'Housing crisis' poses challenge for political parties

  • 10 April 2012
  • From the section England
  • comments
Image caption The 'housing crisis' is posing a recurring challenge for successive governments

"The government must act!"

How often have successive administrations been told they need to get a grip of 'the housing crisis' to prevent an entire generation from being, in effect, priced out of the market?

That has to be one of the most over-worked descriptions of how politics can turn pernicious.

But the social problems surrounding the shortage of affordable accommodation have repeatedly shown how quickly they can turn politically lethal.

Toxic issue

The last Labour government had its own taste of poison with the ill-fated "ecotowns" initiative.

Remember 'Middle Quinton'?

It was supposed to deliver 6,000 new zero carbon homes including 2,000 affordable houses near Stratford-upon-Avon in Warwickshire.

But the accustomed tranquillity of 'Shakespeare Country' was shattered by armies of thousands of angry locals storming across their beloved fields in protest. The idea was discreetly buried.

Also under Labour came the Regional Spatial Strategies, including one for the West Midlands envisaging 365,000 new homes.

It was unceremoniously dumped by the coalition government.

Proof if ever it were needed that for governments offering the prospect of new housing developments in or near the proverbial 'back yards' of their electorates, the effects are likely to be, yes, toxic.

Maybe this is why ministers are using the banner of localism to devolve most of the responsibility (or should that be 'the blame'?) to local authorities.

'Over to you'!

In return, councils are being promised cash incentives.

Empty homes

If they grant permission either for new homes to be built or for empty ones to be brought back into use, the government will match the local authority's Council Tax 'take' on each property for six years.

The independent charity Empty Homes says there are currently 73,538 homes standing empty in the West Midlands region alone.

Image caption Getting onto the first rung of the housing ladder is difficult in the current economic climate

More than 28,000 of them have been unoccupied for more than six months.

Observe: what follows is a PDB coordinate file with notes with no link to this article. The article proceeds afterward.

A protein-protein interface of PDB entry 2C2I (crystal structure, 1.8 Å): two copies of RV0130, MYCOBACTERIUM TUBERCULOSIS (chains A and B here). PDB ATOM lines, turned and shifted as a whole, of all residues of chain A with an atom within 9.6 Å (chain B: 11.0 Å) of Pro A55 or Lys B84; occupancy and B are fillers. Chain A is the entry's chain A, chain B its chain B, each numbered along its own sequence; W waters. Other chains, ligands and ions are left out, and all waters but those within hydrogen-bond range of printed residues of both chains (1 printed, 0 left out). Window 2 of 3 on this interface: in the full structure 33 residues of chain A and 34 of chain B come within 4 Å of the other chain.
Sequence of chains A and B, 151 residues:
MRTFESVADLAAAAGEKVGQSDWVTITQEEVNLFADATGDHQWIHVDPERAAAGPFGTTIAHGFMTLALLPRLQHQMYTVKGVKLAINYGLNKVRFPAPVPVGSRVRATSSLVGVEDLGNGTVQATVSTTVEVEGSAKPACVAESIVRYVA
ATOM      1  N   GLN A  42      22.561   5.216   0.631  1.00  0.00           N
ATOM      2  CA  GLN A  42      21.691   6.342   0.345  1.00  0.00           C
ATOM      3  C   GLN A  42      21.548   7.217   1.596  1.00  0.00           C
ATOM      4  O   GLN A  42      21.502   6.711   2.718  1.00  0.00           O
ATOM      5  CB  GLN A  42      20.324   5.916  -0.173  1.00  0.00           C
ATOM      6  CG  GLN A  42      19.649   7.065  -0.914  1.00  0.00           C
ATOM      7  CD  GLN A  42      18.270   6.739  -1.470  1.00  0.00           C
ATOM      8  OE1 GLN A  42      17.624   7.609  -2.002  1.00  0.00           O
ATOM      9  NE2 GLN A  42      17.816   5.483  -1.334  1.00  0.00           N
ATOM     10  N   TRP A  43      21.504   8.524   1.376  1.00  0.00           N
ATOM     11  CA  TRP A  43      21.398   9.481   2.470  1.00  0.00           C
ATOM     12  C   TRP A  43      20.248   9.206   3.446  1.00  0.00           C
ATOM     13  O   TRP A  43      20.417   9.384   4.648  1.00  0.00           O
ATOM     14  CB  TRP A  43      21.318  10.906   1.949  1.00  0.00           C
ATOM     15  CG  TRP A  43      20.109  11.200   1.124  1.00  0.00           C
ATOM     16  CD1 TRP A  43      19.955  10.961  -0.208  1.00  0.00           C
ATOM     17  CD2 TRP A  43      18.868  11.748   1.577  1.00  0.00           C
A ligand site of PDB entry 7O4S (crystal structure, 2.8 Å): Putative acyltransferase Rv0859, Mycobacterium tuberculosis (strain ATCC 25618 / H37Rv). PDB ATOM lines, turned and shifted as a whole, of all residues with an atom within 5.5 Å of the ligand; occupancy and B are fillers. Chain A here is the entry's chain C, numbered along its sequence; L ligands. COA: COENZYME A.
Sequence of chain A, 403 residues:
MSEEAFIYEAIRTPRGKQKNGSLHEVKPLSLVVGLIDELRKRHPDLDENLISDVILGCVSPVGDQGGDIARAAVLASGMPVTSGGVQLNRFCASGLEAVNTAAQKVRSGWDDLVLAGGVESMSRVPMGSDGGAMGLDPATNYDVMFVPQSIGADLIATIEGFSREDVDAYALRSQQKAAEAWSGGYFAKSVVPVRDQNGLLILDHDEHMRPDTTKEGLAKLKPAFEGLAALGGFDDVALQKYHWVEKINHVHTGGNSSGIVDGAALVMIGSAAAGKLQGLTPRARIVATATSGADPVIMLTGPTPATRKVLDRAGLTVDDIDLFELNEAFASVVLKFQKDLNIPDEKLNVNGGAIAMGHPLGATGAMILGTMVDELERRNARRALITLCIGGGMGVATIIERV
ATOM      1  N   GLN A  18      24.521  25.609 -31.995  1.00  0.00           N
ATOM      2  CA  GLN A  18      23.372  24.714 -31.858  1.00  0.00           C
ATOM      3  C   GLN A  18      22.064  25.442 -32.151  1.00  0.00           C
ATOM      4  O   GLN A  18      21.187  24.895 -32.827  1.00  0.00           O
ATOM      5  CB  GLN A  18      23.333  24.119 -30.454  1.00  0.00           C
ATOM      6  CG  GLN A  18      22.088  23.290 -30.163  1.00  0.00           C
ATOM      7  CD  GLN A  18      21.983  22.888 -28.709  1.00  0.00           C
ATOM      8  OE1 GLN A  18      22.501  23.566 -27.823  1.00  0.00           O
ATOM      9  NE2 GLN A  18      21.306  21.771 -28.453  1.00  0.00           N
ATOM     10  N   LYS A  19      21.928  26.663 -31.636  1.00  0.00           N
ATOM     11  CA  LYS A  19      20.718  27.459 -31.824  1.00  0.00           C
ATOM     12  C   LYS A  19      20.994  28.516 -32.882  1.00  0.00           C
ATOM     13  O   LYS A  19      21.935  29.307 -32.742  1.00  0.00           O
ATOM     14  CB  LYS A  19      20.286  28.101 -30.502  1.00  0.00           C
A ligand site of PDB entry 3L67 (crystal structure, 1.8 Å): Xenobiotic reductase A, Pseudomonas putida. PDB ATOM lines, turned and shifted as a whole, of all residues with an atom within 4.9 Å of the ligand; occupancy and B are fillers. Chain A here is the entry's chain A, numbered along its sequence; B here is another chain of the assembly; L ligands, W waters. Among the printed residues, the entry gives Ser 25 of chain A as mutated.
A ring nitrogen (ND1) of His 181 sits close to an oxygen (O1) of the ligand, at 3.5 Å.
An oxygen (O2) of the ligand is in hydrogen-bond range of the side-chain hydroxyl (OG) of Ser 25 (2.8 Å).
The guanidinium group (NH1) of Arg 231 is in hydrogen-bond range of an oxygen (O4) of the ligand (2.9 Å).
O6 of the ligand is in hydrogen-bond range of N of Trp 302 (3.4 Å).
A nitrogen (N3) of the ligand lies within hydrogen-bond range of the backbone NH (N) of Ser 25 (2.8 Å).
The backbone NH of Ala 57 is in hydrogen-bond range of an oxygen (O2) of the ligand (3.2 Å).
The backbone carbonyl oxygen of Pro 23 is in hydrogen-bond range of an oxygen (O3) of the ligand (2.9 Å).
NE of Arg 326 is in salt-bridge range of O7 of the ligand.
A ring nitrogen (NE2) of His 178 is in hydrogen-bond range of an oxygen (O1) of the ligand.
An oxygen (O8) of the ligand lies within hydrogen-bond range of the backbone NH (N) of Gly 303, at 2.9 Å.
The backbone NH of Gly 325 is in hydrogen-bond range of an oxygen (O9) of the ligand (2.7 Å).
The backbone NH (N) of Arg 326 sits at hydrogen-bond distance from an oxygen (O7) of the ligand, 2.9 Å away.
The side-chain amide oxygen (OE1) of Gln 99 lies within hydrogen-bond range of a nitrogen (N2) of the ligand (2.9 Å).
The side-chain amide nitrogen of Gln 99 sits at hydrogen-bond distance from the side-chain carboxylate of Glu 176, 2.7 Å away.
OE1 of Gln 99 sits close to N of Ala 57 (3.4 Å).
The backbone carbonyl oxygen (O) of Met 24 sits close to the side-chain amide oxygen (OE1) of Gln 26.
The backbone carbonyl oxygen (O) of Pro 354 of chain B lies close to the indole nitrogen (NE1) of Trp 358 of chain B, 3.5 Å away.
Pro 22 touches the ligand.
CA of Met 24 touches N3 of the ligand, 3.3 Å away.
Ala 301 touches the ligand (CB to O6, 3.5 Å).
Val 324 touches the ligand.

And particularly for young home seekers looking for an affordable first step up onto the housing ladder, the climb appears to be getting steeper all the time.

The National Housing Federation represents a variety of social landlords including housing associations.

It says that over the past 10 years in the West Midlands property values have risen three times faster than earnings and social housing waiting lists have lengthened by 64%.

This is why they say it is not an overstatement to call it 'a housing crisis'.

Shared ownership

Bromsgrove in Worcestershire is inevitably one of the property hot spots where values have generally risen whatever the condition of the economy as a whole.

BBC Hereford and Worcester's politics reporter Tom Turrell has been there to talk to some of the people struggling to get their first foothold on the housing ladder. Among the initiatives being presented by housing associations, shared ownership enables home buyers to begin with a relatively small, or affordable, stake in their new homes.

This offers them the prospect of increasing their share as and when their circumstances improve.

You will be able to see his report on this weekend's Sunday Politics when I will be joined in the studio by:

  • Gemma Duggan from the National Housing Federation;
  • a leading Liberal Democrat member of a district council in another high-value property area, Stratford-upon-Avon;
  • UKIP MEP for the West Midlands, Mike Nattrass.

And I hope you can join me too from 12.00 on BBC One on Sunday, 15 April 2012.

Keep up with me on Twitter: PatrickBurnsBBC